100 patients have been killed by the hands of one man in northern Germany

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Germany Nurse Killings_1559759412725

Former nurse Niels Hoegel, left, accused of multiple murder and attempted murder of patients, attends a session of the district court in Oldenburg, Germany, Wednesday, June 5, 2019. (Mohssen Assanimoghaddam/dpa via AP, Pool)

BERLIN (AP) — 100 patients across two hospitals in northern Germany were killed by the hands of a former nurse.

  • 100 patients have been killed by a former nurse 
  • The killings took place at two separate hospitals in northern Germany 
  • A verdict is expected Thursday 

Niels Hoegel, 42, apologized to his victims’ relatives in a final statement to the court Wednesday saying he realized how much pain and suffering he had caused with his “terrible deeds.” 

“Now I sit here fully convinced that I want to give every relative an answer,” Hoegel said during the trial.  “To each and every one of you I sincerely apologize for all that I have done,” Hoegel told the Oldenburg regional court after his defense attorneys had made their closing arguments, according to the dpa news agency.

His defense attorneys argued for acquittals in 31 of the 100 counts of murder against him, suggesting there was not enough evidence in those cases.

The 100 deaths which took place at two separate hospitals – a hospital in Oldenburg between 1999 and 2002, and a hospital in nearby Delmenhorst from 2003 to 2005 – are believed to be the largest string of serial killings in post-war Germany. The victims ranged in age from 34 to 96.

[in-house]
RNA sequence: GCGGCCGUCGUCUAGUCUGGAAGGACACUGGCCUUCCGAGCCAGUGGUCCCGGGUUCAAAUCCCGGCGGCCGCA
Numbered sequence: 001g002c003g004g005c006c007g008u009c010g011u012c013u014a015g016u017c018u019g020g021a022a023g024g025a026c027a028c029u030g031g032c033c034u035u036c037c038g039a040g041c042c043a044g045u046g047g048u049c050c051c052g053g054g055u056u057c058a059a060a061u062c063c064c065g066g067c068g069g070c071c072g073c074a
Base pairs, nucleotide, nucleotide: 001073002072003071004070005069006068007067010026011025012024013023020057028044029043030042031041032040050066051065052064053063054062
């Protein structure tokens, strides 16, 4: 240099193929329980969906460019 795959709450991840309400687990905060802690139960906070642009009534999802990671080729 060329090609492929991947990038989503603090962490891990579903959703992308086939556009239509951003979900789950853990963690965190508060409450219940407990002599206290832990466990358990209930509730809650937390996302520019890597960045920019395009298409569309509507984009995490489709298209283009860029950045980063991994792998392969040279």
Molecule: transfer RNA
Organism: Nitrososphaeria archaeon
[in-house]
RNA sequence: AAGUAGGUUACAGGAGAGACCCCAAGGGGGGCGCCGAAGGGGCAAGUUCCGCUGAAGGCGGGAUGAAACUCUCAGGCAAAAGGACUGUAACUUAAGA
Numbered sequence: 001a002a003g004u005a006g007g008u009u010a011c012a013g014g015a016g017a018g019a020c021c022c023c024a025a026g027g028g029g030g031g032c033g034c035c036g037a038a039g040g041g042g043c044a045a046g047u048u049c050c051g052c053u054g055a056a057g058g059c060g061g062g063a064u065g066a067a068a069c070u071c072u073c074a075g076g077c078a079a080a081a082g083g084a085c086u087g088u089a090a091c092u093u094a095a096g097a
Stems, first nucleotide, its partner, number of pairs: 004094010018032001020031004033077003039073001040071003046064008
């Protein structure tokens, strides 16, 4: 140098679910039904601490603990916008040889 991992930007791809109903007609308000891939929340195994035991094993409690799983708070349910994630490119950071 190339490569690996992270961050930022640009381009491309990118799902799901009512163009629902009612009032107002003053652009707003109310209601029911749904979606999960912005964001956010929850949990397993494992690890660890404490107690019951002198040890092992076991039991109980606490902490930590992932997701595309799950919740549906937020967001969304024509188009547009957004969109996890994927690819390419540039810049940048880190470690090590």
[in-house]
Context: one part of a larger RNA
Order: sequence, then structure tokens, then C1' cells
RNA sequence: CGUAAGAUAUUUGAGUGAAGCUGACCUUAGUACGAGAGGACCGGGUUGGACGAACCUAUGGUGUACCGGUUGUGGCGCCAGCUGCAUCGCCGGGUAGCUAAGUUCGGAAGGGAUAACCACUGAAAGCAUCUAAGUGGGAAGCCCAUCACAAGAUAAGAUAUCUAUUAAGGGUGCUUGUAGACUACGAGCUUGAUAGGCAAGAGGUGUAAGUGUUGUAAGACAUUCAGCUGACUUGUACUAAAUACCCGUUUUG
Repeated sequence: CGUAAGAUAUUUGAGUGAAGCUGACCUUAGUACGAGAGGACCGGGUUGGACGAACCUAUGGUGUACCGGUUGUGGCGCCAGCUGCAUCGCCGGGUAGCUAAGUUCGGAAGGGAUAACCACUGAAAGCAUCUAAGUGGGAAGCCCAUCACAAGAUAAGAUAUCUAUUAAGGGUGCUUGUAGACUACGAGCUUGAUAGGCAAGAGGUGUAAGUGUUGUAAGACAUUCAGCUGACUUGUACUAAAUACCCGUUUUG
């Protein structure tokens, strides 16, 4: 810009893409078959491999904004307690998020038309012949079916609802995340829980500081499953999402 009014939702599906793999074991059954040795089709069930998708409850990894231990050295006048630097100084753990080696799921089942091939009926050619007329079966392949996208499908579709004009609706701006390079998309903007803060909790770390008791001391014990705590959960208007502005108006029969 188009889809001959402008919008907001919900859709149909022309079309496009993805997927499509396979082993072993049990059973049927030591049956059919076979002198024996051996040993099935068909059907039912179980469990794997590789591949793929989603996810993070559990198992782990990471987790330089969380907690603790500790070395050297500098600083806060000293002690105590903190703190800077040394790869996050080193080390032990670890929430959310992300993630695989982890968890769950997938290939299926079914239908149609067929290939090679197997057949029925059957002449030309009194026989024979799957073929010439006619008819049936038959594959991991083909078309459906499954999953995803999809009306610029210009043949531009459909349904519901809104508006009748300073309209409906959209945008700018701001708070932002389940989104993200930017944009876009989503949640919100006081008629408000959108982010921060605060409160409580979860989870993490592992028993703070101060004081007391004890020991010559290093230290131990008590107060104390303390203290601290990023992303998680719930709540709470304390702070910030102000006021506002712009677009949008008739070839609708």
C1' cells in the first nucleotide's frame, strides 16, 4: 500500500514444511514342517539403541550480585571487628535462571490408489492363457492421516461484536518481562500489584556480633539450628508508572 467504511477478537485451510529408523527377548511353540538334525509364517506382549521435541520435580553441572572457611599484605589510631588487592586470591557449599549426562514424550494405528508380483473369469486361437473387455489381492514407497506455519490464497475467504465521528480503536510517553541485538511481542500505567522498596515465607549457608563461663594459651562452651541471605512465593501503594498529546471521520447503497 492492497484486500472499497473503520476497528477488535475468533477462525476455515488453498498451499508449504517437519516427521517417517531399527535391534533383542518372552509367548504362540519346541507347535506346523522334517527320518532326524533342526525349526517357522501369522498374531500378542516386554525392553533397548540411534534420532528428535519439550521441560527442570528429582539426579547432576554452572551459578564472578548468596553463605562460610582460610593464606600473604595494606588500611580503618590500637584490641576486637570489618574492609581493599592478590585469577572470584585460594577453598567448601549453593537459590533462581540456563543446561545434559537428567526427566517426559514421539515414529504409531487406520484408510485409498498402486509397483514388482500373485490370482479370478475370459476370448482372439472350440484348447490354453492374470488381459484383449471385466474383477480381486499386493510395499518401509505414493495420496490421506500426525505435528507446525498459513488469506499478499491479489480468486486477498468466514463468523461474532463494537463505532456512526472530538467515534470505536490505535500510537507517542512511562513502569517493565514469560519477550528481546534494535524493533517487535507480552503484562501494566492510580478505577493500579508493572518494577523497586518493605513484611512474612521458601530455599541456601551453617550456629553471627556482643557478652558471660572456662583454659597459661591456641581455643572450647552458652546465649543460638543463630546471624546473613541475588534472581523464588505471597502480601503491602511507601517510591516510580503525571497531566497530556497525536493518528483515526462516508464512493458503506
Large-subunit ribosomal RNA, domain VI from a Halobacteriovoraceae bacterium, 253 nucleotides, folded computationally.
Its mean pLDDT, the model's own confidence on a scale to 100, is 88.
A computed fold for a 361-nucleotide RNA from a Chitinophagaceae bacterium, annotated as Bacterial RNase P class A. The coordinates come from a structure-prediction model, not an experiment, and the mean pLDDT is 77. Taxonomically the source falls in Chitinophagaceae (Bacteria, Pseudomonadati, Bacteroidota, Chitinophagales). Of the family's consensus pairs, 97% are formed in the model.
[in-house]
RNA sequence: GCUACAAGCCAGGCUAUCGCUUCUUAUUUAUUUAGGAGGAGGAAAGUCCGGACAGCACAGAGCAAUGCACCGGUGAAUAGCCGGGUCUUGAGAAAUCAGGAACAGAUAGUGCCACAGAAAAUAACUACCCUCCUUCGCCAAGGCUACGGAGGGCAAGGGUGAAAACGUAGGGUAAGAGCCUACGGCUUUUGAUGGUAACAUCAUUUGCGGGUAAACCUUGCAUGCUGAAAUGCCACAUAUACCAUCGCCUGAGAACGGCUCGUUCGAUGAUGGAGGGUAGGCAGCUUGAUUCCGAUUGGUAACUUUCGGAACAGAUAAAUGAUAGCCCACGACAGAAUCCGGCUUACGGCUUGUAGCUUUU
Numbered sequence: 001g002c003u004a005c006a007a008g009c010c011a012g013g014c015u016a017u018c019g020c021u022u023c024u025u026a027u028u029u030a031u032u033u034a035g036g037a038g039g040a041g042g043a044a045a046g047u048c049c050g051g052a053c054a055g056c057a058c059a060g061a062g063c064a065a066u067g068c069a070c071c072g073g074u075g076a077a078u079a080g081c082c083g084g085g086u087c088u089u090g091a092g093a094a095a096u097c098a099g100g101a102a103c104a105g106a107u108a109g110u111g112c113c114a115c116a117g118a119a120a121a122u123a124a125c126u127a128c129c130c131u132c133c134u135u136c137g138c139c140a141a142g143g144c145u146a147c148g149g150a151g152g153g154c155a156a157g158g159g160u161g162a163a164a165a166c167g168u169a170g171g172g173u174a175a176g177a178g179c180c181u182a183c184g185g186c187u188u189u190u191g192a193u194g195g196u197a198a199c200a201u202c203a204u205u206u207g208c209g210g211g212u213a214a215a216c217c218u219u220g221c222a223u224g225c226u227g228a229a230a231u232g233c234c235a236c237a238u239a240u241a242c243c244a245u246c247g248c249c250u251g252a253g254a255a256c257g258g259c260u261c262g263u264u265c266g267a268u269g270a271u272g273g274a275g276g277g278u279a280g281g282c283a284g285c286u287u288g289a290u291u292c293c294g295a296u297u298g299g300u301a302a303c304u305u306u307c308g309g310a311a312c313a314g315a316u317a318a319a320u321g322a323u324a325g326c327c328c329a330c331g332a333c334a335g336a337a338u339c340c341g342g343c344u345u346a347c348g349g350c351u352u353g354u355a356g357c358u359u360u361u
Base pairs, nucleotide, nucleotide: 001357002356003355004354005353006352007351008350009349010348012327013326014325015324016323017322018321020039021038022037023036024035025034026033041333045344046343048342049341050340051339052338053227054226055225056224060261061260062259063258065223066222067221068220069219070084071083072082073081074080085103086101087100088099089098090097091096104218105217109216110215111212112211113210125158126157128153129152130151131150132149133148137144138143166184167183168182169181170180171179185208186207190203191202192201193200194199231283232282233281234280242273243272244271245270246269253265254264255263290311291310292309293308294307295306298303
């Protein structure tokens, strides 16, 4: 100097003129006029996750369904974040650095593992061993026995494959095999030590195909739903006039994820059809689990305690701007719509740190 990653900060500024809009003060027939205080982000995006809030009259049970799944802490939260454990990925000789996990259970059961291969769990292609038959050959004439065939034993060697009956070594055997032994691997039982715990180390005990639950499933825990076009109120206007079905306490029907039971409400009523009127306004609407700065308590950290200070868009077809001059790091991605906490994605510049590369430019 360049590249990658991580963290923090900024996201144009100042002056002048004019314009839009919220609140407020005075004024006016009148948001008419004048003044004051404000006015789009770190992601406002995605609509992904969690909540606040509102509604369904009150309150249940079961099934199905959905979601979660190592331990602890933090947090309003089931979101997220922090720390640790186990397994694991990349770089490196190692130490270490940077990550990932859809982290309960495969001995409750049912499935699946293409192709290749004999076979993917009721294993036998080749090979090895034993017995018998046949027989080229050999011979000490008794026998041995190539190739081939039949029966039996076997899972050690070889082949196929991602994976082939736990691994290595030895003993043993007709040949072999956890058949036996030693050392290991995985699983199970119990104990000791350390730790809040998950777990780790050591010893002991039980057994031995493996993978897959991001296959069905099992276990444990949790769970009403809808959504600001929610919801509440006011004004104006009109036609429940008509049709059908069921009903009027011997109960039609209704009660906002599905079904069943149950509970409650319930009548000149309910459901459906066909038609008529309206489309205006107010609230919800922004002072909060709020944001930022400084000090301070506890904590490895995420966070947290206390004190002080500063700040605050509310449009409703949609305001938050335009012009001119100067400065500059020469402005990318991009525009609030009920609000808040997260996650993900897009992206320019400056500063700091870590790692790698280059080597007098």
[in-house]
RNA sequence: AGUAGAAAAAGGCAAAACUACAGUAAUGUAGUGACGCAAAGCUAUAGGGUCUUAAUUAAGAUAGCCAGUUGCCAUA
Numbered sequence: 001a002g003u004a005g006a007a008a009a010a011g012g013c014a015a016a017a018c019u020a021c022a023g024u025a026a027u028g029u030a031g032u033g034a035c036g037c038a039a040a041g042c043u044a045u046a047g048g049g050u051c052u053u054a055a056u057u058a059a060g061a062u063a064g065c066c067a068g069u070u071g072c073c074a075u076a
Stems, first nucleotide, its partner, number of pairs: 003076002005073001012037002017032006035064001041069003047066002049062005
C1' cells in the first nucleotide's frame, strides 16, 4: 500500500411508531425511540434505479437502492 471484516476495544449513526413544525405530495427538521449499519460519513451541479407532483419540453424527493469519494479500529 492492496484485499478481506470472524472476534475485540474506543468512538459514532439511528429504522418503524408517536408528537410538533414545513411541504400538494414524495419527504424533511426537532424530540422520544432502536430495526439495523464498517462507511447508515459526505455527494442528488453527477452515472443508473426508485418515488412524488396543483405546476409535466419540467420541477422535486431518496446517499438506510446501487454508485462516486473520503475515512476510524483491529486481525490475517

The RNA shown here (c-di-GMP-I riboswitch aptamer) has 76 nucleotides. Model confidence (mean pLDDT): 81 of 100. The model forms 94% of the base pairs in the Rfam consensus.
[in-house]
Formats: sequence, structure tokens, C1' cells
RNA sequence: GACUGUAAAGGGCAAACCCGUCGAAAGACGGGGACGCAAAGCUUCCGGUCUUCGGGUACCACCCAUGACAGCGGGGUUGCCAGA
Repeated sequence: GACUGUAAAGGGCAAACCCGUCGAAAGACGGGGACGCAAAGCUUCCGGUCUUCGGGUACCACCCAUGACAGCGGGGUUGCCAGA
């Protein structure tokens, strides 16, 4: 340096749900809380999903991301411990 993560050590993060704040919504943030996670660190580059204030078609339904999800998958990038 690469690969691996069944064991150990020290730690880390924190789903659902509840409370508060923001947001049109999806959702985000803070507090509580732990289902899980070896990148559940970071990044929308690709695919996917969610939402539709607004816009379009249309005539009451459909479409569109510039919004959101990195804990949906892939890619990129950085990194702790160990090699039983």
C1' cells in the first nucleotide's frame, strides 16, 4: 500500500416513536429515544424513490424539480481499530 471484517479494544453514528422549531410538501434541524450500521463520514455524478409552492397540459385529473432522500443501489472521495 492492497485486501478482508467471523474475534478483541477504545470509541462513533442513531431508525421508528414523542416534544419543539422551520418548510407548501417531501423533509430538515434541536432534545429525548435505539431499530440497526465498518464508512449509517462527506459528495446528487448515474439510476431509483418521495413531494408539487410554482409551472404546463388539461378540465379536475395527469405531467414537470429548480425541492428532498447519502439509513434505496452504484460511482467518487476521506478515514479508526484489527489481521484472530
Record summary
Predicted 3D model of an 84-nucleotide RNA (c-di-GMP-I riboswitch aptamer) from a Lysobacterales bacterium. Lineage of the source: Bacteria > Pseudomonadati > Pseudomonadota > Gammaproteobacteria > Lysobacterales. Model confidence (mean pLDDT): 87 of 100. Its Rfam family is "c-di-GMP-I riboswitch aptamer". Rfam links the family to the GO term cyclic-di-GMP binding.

“Neither we nor Mr. Hoegel deny that he is the perpetrator in many cases,” one of his defenders, Ulrike Baumann told the court. “But he can only be convicted for crimes he committed and not for crimes he could have committed.”

In 2015 Hoegel was convicted of two murders and two attempted murders. During his first trial Hoegel said he intentionally brought about cardiac crises in some 90 patients in Delmenhorst because he enjoyed the feeling of being able to resuscitate them. He later told investigators that he also killed patients in Oldenburg.

Authorities subsequently investigated hundreds of deaths, exhuming bodies of former patients.

Pleas are not entered in the German legal system, but over the course of the seven-month trial, Hoegel admitted to 43 of the killings, disputed five and said he could not remember the other 52.

The defense team and prosecutors have asked for a life sentence, but prosecutors have also asked the court to recognize the “particular seriousness of the crime,” making it likely he would have to serve more than the standard 15-year sentence. 

Hoegel testified that his grandmother and father were both nurses and his role models for aspiring to be in the profession. He said he had a “protected” childhood, free of violence. 

Christian Marbach, a spokesman for the affected families whose grandfather was among the victims, doubted Hoegel’s sincerity.

“Hoegel is and remains a liar,” Marbach said. “He tactically only admitted what could already 100 percent be proven against him.”

A verdict is expected on Thursday, June 6, 2019. 

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